Welcome To The Hiring Tips!

Hello and thank you for stopping by. I’m Stan Dubin, the Executive Director of The Employee Testing Center.

Our employee testing service has been helping companies make better hiring decisions for over ten years now. Whether you use our service or not, I decided a running collection of “Hiring Tips” would be helpful.

These tips address the full scope of hiring: employee motivation, skills, pay, testing, and evaluation. There are tips on what to ask, what not to ask and how to avoid dangerous hiring mistakes. There are 20 plus tips on hiring and the law that our readers have found very helpful.

Most of the tips now also include a podcast version. If you’d prefer to listen on your smart phone, iPod, etc., subscribe via iTunes.

All in all, we want you hiring better staff.

Enjoy!



To see how our employee test can help you bring better people on board watch this three minute video.



If you have ever interviewed someone and later discovered a "different" person is working for you, check out our new book How To Hire The Right People.


Would You Let Your Son or Daughter Marry Your Applicant?

Proposal

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Okay, I realize this is a pretty stiff measurement to use with an applicant, but it is an interesting one.

You’ve read over his résumé, you’re verified as much of it as you possibly can, you’ve tested him on IQ, Aptitude and Personality, you’ve checked with previous employers and you’ve done several in-person interviews with him.

So, would you let him marry your daughter?

Your daughter’s not old enough to get married? Okay, you know what I’m talking about here.

How much do you trust this candidate?

Well, you can ask yourself in a variety of ways how much you trust someone, or you can simply ask yourself would you let him marry your daughter.

Would you approve of her marrying your son?

If your answer is yes, then that really tells you something about the candidate.

If the answer is no, then the next question is “how much of a ‘no’ is that?” If that’s an absolutely, without any shadow-of-a-doubt ‘no’ — well, then you haven’t a very high opinion of your candidate, do you?

Maybe you have a very high opinion of their skills, how polished they came across in the interview, their glowing résumé, but you wouldn’t let them near one of your kids.

Okay, I know this is a bit of an odd way of evaluating an applicant, but doesn’t it quickly give you an insight when you ask yourself this kind of question?

As with all of these wonderful hiring tips, use them as you see fit to help you learn more about people before you make that hiring decision.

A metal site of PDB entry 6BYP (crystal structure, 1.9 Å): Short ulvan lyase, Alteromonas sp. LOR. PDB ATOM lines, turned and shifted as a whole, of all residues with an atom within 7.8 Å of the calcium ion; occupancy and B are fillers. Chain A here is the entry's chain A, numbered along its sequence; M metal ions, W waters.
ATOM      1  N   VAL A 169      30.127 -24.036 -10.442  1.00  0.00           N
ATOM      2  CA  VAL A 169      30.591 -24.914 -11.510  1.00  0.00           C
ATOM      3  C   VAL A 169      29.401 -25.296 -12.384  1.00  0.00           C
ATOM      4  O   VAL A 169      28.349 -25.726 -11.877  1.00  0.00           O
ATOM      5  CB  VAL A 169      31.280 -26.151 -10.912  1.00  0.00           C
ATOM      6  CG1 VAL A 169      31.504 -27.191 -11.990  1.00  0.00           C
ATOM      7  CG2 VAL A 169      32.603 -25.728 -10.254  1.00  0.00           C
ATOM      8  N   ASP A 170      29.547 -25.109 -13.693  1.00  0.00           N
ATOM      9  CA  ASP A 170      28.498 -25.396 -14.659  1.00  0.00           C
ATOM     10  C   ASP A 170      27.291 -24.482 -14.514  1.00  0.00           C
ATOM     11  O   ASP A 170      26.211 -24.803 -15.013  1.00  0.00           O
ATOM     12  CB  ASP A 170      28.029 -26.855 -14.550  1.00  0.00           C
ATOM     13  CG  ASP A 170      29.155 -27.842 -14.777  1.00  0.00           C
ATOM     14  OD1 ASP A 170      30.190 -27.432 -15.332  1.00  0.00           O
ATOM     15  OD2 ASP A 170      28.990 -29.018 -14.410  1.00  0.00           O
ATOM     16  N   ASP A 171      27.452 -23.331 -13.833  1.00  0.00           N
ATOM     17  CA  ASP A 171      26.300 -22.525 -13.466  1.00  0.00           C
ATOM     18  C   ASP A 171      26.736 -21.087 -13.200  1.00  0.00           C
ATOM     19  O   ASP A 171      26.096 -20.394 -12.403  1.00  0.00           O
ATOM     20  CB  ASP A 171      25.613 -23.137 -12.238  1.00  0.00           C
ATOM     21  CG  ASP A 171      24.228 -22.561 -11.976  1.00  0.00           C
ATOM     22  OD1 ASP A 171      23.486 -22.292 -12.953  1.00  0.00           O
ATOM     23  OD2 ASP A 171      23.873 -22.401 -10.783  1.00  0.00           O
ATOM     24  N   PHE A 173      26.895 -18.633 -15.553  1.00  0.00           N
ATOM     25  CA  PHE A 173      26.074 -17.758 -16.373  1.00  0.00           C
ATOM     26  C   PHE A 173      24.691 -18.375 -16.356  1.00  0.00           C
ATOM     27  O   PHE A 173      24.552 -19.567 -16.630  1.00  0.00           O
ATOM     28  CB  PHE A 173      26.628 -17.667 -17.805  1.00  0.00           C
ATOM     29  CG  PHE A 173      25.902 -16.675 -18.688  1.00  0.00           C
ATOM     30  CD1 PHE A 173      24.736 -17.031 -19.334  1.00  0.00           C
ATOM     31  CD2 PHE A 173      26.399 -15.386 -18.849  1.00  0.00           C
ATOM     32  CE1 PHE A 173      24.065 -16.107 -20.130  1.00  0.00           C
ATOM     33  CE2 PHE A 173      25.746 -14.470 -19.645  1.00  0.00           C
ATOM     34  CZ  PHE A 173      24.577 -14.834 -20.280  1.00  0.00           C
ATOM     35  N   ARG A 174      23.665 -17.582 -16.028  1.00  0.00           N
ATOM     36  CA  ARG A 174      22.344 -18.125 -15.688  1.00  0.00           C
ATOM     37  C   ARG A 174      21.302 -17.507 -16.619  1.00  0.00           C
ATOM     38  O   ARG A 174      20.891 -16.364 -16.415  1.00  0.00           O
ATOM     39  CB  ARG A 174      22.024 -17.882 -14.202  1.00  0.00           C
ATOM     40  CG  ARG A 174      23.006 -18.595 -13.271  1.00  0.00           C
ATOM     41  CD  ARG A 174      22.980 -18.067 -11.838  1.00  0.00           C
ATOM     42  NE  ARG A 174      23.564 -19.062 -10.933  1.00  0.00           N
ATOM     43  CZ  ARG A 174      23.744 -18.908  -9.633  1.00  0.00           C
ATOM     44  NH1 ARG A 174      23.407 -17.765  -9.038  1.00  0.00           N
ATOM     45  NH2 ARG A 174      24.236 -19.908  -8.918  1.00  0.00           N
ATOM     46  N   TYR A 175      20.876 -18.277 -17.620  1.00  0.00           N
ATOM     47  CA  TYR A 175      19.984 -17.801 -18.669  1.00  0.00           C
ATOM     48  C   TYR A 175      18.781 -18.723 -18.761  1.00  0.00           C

To see how our employee test can help you bring better people on board watch this three minute video.



If you have ever interviewed someone and later discovered a "different" person is working for you, check out our new book How To Hire The Right People.


Are Soft Skills Eroding?

Eroding Soft Skills

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There are a number of definitions for “soft skills.”

One that I particularly like is:

“The personal attributes you need to work harmoniously with other people and succeed in the workplace.”

Another good one is:

“Desirable qualities for certain forms of employment that include common sense, the ability to deal with people, and a positive, flexible attitude.”

That last definition was interesting. “Desirable qualities for certain forms of employment…” — does that mean there are certain forms of employment where common sense, the ability to deal with people and a positive, flexible attitude are not important or desirable?

Perhaps that is the case, and if so, it brings us to the subject of this tip: “Are soft skills eroding?”

In my humble opinion, the most important soft skill is the ability to communicate…and communicate well.

That means being able to look at the person you’re talking to, giving them a clear statement of your ideas, listening exceptionally well and properly acknowledging the other person…and at the end of a communication, both parties fully understanding each other.

Kind of important, right?

Well, that soft skill may very well be eroding. Are you observing that in your interviews? In the performance of some of your new hires?

Is the skill of communication eroding because we are spending too much time looking at our phones, at our computer screens and not at each other?